The women’s suffrage movement paved the way for equal voting rights for all women throughout the twentieth century. Many strong and inspiring women fought for the rights that we now have today. One of them, including Alice Paul. Paul played a major role in pressuring Congress to pass the 19th amendment. Instead of sitting quietly in peaceful protests and campaigns, she refused to be a small voice in a sea of power-hungry men and oppressed women and made herself and women’s struggles known to America.
Women abolitionists became involved in the movement to abolish slavery by becoming a part of the discussion in the first meeting of the American Anti-Slavery Society. Although women were running these organizations, they were not permitted to serve as delegates. The abolition of slavery would lead to the Women’s Rights Movement that many people would end up supporting. The movement overall was successful for women because of the organizational skills that were previously learned while they fought to end slavery. Sarah and Angelina Grimke were one of the first women in the 1830s who would rally against mixed crowds; practicing their first amendment of freedom of assembly.
Today, millions of women can implement their rights to vote in all elections in the united states of America, but this (rights) did not come easily to those women who sacrifice their lives to make this happen. In the speech “Address to Congress on Women’s Suffrage”, Catt delivered her message for women’s right from a firsthand account of what she had experienced as a woman living in the United States of America in the 19th century. She advocated for the rights of women to vote because she believes in equal rights and justice for all citizens. The speech was very successful because of the use of ethos, pathos, and logos.
“She advocated woman’s suffrage because she believed that women’s votes would provide the margin necessary to pass social legislation she favored” (History.com). Addams even wrote a paper called “Why Women Should Vote”. She expressed that the world is merely an extension of their house and no one should be scared for what they belive in. She continued to fight until women got their right to vote in 1920 and then moved onto other issues that women had. Overall, she completed the movement with a sucessful victory winning the right for women to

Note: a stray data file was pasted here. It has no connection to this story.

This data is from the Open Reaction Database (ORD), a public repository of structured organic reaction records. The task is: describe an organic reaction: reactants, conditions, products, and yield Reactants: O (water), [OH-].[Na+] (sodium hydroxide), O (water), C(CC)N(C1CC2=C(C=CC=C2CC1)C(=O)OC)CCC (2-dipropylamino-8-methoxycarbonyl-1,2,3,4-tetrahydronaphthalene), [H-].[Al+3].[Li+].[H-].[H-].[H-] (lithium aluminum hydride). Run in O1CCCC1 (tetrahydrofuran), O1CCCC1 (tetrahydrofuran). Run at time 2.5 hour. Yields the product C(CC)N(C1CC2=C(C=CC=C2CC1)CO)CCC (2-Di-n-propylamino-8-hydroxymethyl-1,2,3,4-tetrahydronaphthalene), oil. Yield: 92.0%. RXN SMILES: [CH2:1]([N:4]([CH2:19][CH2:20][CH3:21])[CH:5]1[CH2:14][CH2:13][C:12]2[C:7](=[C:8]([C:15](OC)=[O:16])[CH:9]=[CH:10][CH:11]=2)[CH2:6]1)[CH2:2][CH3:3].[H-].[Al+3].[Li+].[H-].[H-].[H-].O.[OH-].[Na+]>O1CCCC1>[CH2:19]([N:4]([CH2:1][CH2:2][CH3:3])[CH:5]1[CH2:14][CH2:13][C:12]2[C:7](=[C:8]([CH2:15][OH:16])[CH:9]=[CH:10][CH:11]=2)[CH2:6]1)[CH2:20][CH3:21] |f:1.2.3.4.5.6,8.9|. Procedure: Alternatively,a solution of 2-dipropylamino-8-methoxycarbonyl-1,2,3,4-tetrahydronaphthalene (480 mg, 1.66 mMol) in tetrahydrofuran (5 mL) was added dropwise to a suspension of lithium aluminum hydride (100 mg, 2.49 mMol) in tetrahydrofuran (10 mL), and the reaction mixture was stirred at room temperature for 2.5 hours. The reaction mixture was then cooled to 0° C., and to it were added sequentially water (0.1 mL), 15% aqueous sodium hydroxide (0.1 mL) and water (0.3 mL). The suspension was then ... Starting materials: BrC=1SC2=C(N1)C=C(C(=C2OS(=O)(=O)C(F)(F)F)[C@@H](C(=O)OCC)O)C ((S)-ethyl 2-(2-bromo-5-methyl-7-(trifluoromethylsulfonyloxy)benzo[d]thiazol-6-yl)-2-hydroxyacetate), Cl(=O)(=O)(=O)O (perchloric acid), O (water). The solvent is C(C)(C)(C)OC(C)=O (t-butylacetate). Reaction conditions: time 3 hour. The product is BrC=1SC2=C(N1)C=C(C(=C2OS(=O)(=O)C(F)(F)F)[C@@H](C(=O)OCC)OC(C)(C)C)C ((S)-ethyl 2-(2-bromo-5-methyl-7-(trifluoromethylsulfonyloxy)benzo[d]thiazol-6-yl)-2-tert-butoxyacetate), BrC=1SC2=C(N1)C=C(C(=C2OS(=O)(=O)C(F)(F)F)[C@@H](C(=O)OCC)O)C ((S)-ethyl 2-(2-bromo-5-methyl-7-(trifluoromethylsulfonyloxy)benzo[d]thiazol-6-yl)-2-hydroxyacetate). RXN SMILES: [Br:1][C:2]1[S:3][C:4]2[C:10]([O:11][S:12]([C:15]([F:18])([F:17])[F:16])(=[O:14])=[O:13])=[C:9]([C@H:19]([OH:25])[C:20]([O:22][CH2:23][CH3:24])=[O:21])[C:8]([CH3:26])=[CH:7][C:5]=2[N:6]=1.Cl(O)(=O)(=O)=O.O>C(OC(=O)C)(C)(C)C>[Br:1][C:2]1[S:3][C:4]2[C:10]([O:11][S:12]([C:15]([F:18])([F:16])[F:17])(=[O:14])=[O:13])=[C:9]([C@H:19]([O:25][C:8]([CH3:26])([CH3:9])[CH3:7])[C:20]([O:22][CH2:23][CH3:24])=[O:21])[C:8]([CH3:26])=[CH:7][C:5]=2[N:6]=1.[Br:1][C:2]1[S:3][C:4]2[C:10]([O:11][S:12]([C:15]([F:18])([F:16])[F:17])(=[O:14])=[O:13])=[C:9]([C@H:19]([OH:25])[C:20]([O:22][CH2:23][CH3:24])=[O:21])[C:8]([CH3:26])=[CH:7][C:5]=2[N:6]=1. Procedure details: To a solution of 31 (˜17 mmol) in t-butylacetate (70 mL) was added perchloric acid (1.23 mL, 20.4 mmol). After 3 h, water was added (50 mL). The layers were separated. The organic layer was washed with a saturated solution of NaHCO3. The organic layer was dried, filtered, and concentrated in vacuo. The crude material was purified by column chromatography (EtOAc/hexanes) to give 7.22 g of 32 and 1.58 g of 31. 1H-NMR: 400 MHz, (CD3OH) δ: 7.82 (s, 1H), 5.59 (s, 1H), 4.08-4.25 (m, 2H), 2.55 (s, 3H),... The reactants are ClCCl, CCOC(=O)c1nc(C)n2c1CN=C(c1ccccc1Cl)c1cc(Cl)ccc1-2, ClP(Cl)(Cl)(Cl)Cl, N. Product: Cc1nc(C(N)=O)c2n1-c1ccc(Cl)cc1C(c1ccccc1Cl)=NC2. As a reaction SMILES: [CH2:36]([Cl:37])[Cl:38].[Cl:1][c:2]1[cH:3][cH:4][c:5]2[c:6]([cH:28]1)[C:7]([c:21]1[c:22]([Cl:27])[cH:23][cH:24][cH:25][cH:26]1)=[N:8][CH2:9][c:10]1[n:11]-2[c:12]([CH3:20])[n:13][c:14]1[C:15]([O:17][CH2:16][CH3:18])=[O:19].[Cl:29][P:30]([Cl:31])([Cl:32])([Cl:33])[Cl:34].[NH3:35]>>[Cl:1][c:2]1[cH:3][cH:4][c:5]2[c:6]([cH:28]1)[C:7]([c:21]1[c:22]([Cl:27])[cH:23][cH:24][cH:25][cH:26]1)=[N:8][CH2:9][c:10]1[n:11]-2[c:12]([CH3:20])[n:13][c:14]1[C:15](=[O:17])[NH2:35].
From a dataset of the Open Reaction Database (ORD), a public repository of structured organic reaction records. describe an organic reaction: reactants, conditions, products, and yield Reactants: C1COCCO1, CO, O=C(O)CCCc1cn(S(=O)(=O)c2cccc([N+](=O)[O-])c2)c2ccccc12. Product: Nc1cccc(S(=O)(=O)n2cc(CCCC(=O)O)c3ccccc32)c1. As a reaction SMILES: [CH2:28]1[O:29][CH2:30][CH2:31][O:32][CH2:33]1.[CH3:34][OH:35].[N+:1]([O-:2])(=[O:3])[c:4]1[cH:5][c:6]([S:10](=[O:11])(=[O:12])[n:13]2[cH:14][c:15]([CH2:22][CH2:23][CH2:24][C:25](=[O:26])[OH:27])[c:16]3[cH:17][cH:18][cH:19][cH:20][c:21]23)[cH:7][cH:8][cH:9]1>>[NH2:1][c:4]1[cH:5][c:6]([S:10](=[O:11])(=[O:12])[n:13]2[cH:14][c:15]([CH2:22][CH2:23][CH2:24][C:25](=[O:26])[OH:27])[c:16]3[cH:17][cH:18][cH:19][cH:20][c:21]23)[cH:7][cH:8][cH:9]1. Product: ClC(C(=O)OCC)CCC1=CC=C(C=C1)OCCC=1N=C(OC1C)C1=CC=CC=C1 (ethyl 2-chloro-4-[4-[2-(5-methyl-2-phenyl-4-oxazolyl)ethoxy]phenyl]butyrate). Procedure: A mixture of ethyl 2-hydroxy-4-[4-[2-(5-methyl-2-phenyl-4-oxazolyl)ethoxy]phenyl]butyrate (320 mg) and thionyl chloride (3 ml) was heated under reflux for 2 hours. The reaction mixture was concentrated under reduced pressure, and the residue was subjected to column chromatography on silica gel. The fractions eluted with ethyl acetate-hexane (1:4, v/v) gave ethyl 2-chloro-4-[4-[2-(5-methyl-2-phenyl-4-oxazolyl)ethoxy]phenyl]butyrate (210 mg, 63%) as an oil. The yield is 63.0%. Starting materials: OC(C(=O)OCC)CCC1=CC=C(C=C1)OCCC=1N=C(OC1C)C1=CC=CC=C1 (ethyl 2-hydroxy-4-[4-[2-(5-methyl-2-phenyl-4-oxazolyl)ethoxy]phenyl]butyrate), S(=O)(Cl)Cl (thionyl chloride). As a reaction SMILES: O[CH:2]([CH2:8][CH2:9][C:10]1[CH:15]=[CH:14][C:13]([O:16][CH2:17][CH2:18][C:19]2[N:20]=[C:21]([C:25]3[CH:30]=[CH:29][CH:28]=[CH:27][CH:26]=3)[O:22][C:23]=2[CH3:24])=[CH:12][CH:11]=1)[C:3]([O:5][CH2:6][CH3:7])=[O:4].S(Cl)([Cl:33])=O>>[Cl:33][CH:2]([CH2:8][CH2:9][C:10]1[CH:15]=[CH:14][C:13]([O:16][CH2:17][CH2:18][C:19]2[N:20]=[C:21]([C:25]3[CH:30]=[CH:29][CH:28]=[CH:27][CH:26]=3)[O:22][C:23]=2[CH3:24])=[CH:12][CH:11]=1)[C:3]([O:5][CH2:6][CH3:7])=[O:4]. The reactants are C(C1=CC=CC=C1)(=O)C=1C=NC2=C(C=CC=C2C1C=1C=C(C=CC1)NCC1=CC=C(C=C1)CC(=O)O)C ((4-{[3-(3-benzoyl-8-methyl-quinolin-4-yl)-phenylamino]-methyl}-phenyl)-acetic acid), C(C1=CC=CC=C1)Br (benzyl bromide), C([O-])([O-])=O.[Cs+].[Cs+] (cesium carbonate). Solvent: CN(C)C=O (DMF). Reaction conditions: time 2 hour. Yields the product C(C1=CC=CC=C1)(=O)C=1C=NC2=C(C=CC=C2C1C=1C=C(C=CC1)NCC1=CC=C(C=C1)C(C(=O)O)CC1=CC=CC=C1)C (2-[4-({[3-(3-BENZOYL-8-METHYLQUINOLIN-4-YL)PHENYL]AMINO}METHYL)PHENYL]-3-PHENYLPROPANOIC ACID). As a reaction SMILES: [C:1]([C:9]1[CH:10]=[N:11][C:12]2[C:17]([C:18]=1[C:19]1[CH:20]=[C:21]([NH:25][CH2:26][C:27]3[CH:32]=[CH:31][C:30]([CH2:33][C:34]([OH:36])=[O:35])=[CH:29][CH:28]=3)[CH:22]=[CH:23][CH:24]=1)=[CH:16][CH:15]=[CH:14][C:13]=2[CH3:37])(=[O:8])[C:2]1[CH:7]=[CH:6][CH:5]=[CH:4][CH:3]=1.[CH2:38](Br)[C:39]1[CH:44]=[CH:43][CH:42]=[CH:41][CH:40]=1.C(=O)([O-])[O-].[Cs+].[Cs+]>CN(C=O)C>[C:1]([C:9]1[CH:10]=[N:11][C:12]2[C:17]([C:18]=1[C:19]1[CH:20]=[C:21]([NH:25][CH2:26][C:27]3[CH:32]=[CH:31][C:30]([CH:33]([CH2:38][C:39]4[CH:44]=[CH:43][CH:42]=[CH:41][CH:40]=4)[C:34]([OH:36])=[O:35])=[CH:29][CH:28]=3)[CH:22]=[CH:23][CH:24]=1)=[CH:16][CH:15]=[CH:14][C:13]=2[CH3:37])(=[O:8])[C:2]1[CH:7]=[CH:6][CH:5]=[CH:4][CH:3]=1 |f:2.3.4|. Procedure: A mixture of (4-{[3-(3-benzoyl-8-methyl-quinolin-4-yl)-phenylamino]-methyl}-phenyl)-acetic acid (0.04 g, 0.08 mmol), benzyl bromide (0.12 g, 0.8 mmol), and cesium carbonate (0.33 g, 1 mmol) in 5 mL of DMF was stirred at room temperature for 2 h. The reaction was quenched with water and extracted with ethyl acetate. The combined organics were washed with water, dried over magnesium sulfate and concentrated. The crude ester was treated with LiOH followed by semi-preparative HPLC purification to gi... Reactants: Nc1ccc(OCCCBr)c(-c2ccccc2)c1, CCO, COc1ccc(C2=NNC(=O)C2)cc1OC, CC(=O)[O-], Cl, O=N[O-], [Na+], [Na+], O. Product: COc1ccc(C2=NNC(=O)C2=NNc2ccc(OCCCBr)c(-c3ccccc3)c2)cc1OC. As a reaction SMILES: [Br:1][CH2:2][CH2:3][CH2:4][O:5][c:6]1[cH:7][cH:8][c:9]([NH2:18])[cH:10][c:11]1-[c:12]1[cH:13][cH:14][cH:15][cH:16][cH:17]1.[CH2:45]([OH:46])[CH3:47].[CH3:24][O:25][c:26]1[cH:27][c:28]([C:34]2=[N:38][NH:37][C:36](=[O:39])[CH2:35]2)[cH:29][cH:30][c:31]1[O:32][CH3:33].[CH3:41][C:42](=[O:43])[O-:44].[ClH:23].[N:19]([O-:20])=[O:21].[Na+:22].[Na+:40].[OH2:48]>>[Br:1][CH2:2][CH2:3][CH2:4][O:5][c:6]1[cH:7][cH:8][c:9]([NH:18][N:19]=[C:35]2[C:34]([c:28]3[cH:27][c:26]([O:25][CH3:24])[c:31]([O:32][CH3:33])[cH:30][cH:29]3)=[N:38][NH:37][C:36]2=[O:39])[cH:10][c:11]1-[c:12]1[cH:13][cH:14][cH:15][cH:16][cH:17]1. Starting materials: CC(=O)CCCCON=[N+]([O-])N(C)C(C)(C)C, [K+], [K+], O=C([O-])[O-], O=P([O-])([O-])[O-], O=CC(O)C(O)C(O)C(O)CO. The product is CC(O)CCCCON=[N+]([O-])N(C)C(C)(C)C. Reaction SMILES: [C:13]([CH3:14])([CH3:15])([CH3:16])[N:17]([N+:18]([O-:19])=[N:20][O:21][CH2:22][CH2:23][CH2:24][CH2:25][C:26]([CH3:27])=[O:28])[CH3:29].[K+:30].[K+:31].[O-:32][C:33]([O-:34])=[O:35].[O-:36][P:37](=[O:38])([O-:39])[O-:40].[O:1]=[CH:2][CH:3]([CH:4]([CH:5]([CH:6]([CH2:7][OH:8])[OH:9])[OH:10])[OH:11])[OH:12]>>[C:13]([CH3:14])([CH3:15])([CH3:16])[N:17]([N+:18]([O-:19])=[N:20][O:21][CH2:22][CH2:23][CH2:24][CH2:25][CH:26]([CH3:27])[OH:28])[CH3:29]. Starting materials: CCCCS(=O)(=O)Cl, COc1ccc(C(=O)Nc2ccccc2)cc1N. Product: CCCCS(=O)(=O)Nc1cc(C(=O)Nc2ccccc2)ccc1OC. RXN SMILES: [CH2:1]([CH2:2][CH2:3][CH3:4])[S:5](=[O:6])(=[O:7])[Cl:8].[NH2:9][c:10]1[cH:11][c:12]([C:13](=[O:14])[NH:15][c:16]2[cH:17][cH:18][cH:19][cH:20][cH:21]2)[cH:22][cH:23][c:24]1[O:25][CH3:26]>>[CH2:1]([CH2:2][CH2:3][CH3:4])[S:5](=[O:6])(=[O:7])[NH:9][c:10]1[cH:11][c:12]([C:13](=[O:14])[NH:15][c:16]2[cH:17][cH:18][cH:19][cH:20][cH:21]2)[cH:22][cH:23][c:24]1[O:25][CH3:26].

In 1874, Susan B. Anthony wrote a petition to Untied States Congress requesting: “that the fine imposed upon your petitioner be remitted, as an expression of the sense of this high tribunal that her conviction was unjust." (Anthony) Anthony believed the fine $100 USD was unjust because she and her friends were just trying to fight for an amendment that would guarantee women’s voting rights. NWSA kept on with their steps to achieve their goal. In 1878, the Women Suffrage Amendment, later became the Ninth Amendment, had first introduced in the Congress of United States. “Susan B. Anthony: The right of citizens of the United States to vote shall not denied or abridged by the United States or by any state on account of sex.”
Women also participated in political decisions unleashed by independence. Abigail Adams promoted revolutionary cause in poems and drams and later published a history of struggle for independence(Foner 232). The winning of independence didn't change the family law inherited from Britain. Although the republican motherhood’s intentions were to make women and men equal they still had their limits. Women still felt the need to apologize for their forthrightness, because the men considered women to be submissive and irrational and therefor unfit for citizenship.
In October, 1903, together with her daughters, Emmeline created the Women’s Social and Political Union (WSPU), with a permanent motto of “Deeds, not words.” The organization was so named to “emphasize its democracy” and “define its object as political rather than propagandist.” The WSPU was also composed of women from all the different classes, exclaiming that women suffrage was desired by all women. A unique aggressive militant tactics that defied the notion of ‘proper women’ was adopted, such as disrupting parliament members’ speeches, held street meetings to increase people’s awareness, and strikes.